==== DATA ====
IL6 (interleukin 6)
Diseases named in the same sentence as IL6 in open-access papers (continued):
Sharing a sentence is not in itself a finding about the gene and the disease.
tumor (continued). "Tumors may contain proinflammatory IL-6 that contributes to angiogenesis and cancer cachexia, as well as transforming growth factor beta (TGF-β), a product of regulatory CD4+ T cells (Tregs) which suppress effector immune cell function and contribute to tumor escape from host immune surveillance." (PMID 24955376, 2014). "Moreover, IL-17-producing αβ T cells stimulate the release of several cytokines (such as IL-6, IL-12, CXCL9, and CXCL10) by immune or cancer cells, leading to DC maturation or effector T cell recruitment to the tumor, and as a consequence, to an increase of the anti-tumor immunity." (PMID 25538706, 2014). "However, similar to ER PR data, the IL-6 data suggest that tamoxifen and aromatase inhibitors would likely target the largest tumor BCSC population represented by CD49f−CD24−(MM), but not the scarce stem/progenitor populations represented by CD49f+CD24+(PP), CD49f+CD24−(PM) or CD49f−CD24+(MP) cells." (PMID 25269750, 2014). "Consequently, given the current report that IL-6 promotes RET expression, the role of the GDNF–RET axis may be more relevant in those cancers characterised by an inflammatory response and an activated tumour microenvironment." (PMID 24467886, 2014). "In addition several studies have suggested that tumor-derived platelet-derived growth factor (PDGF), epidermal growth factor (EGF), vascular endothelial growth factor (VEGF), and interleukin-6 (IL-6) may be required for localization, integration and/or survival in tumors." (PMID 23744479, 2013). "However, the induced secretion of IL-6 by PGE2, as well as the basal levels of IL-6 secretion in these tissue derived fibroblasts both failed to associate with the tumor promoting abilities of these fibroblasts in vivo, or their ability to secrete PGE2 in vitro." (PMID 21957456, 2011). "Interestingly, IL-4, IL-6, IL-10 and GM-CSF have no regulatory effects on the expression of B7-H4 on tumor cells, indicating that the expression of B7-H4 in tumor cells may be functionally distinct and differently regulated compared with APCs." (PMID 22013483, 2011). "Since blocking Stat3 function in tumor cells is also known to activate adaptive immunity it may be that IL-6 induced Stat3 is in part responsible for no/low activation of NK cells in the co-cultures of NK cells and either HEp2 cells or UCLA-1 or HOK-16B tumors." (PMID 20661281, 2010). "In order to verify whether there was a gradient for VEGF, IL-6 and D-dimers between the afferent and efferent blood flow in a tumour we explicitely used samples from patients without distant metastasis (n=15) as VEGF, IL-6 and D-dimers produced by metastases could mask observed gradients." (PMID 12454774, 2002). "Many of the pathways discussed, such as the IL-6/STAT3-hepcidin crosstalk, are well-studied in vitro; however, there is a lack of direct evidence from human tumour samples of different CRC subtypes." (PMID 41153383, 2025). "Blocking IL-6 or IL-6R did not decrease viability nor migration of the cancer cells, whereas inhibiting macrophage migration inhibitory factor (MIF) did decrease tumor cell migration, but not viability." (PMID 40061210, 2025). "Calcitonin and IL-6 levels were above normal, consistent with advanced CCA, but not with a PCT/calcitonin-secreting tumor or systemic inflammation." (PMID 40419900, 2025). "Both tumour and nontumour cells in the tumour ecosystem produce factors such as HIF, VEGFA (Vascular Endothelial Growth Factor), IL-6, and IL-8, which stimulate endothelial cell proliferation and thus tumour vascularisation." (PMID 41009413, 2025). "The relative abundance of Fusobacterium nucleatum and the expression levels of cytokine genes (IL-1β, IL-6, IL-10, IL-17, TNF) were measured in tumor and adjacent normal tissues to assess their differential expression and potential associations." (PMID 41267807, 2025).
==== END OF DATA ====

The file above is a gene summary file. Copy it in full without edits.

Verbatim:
IL6 (interleukin 6)
Diseases named in the same sentence as IL6 in open-access papers (continued):
Sharing a sentence is not in itself a finding about the gene and the disease.
tumor (continued). "Tumors may contain proinflammatory IL-6 that contributes to angiogenesis and cancer cachexia, as well as transforming growth factor beta (TGF-β), a product of regulatory CD4+ T cells (Tregs) which suppress effector immune cell function and contribute to tumor escape from host immune surveillance." (PMID 24955376, 2014). "Moreover, IL-17-producing αβ T cells stimulate the release of several cytokines (such as IL-6, IL-12, CXCL9, and CXCL10) by immune or cancer cells, leading to DC maturation or effector T cell recruitment to the tumor, and as a consequence, to an increase of the anti-tumor immunity." (PMID 25538706, 2014). "However, similar to ER PR data, the IL-6 data suggest that tamoxifen and aromatase inhibitors would likely target the largest tumor BCSC population represented by CD49f−CD24−(MM), but not the scarce stem/progenitor populations represented by CD49f+CD24+(PP), CD49f+CD24−(PM) or CD49f−CD24+(MP) cells." (PMID 25269750, 2014). "Consequently, given the current report that IL-6 promotes RET expression, the role of the GDNF–RET axis may be more relevant in those cancers characterised by an inflammatory response and an activated tumour microenvironment." (PMID 24467886, 2014). "In addition several studies have suggested that tumor-derived platelet-derived growth factor (PDGF), epidermal growth factor (EGF), vascular endothelial growth factor (VEGF), and interleukin-6 (IL-6) may be required for localization, integration and/or survival in tumors." (PMID 23744479, 2013). "However, the induced secretion of IL-6 by PGE2, as well as the basal levels of IL-6 secretion in these tissue derived fibroblasts both failed to associate with the tumor promoting abilities of these fibroblasts in vivo, or their ability to secrete PGE2 in vitro." (PMID 21957456, 2011). "Interestingly, IL-4, IL-6, IL-10 and GM-CSF have no regulatory effects on the expression of B7-H4 on tumor cells, indicating that the expression of B7-H4 in tumor cells may be functionally distinct and differently regulated compared with APCs." (PMID 22013483, 2011). "Since blocking Stat3 function in tumor cells is also known to activate adaptive immunity it may be that IL-6 induced Stat3 is in part responsible for no/low activation of NK cells in the co-cultures of NK cells and either HEp2 cells or UCLA-1 or HOK-16B tumors." (PMID 20661281, 2010). "In order to verify whether there was a gradient for VEGF, IL-6 and D-dimers between the afferent and efferent blood flow in a tumour we explicitely used samples from patients without distant metastasis (n=15) as VEGF, IL-6 and D-dimers produced by metastases could mask observed gradients." (PMID 12454774, 2002). "Many of the pathways discussed, such as the IL-6/STAT3-hepcidin crosstalk, are well-studied in vitro; however, there is a lack of direct evidence from human tumour samples of different CRC subtypes." (PMID 41153383, 2025). "Blocking IL-6 or IL-6R did not decrease viability nor migration of the cancer cells, whereas inhibiting macrophage migration inhibitory factor (MIF) did decrease tumor cell migration, but not viability." (PMID 40061210, 2025). "Calcitonin and IL-6 levels were above normal, consistent with advanced CCA, but not with a PCT/calcitonin-secreting tumor or systemic inflammation." (PMID 40419900, 2025). "Both tumour and nontumour cells in the tumour ecosystem produce factors such as HIF, VEGFA (Vascular Endothelial Growth Factor), IL-6, and IL-8, which stimulate endothelial cell proliferation and thus tumour vascularisation." (PMID 41009413, 2025). "The relative abundance of Fusobacterium nucleatum and the expression levels of cytokine genes (IL-1β, IL-6, IL-10, IL-17, TNF) were measured in tumor and adjacent normal tissues to assess their differential expression and potential associations." (PMID 41267807, 2025).